- Maxwell equations
- The Schrödinger equation
- general relativity field equation
Maxwell’s equations describe how electric and magnetic fields are generated by charges, currents, and changes of the fields. An important consequence of the equations is that they demonstrate how fluctuating electric and magnetic fields propagate at a constant speed (c) in a vacuum.
A introduction part 1 of electromagnetism is made here:
As Flux density = B = ϕ/A ( Wbm-2 )
so Flux = field strength per unit area ϕ= BA (unit Wb)
B (unit tesla)
Flux linkage ( =BAn ) in a coil with N coils
- where s the voltage across the device
- Maxwell came up with the right hand rule (or cork screw rule) to find out how magnetic field goes around a piece of wire with a current in it.. Khan academy presents this law here:
- Key notations:
- is a surface integral over the surface Σ,
- Symbols in bold represent vector quantities, and symbols in italics represent scalar quantities, unless otherwise indicated.
- the magnetic field, B, a pseudovector field, each generally having a time and location dependence.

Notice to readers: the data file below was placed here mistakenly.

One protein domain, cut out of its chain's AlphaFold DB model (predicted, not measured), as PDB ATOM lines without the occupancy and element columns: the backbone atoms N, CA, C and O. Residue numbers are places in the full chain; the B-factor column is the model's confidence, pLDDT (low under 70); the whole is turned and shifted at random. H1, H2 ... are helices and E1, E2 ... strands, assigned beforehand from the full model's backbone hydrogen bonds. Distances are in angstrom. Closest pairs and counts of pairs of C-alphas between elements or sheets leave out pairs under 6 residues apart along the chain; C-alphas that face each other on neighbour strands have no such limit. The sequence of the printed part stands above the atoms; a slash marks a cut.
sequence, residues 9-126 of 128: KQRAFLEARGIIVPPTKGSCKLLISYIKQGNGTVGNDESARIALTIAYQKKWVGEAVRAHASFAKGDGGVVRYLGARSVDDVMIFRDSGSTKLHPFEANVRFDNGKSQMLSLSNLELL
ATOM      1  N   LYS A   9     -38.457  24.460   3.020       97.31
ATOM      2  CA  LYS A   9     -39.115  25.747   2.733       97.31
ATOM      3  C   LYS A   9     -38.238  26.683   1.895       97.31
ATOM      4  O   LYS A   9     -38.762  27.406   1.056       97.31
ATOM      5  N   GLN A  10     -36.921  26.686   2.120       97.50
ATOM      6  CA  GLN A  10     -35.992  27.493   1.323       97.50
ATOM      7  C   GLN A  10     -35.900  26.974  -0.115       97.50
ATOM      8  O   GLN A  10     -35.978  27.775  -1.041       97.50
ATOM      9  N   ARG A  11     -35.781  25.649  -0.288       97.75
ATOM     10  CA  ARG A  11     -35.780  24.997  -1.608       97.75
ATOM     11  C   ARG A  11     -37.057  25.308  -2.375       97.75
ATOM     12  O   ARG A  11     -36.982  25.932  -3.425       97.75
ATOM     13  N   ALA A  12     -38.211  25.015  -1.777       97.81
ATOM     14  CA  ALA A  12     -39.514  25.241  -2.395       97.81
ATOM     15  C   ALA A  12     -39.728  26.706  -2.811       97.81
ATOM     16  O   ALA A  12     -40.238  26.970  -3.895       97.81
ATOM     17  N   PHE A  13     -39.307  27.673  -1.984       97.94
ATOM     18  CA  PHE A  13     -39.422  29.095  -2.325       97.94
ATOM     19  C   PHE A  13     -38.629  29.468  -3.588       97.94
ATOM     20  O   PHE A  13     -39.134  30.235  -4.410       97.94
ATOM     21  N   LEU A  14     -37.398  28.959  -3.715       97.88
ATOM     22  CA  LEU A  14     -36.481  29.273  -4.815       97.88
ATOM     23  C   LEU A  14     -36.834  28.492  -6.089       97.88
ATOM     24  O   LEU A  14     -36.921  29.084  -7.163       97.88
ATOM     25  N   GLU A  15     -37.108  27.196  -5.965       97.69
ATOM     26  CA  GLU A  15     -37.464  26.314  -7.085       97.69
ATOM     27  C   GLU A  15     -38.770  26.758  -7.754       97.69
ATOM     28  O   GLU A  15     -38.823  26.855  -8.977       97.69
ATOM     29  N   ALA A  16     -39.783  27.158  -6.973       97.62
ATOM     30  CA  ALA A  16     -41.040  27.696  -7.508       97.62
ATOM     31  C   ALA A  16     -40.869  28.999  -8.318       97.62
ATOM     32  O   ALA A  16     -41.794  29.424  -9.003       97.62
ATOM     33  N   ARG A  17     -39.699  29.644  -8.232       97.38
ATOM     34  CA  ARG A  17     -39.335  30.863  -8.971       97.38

The sources are:
- the total electric charge density (total charge per unit volume), ρ, and
- the total electric current density (total current per unit area), J.
The universal constants appearing in the equations (the first two ones explicitly only in the SI units formulation) are:
In the differential equations,
- the nabla symbol, ∇, denotes the three-dimensional gradient operator, del,
- the ∇⋅ symbol (pronounced “del dot”) denotes the divergence operator,
- the ∇× symbol (pronounced “del cross”) denotes the curl operator.
- is a surface integral over the boundary surface ∂Ω, with the loop indicating the surface is closed
- is a surface integral over the surface Σ,
- electric field, E, a vector field,ss
- the magnetic field, B, a pseudovector field
- Ω is any fixed volume with closed boundary surface ∂Ω, and
- Σ is any fixed surface with closed boundary curve ∂Σ,
The schrödinger equation
Calculates the probability for a particle (e.g. electron) to be in a certain position. Is share by Brian Green in this World Science Festival video.
It is all about finding the different energies that a particle can have.
We’re looking at things that can have more than one answer! You might have studied in high school that atoms have energy levels. The Schrödinger’s Wave Equation lets us calculate what these energies are.
Let’s start with thinking what is Kinetic Energy…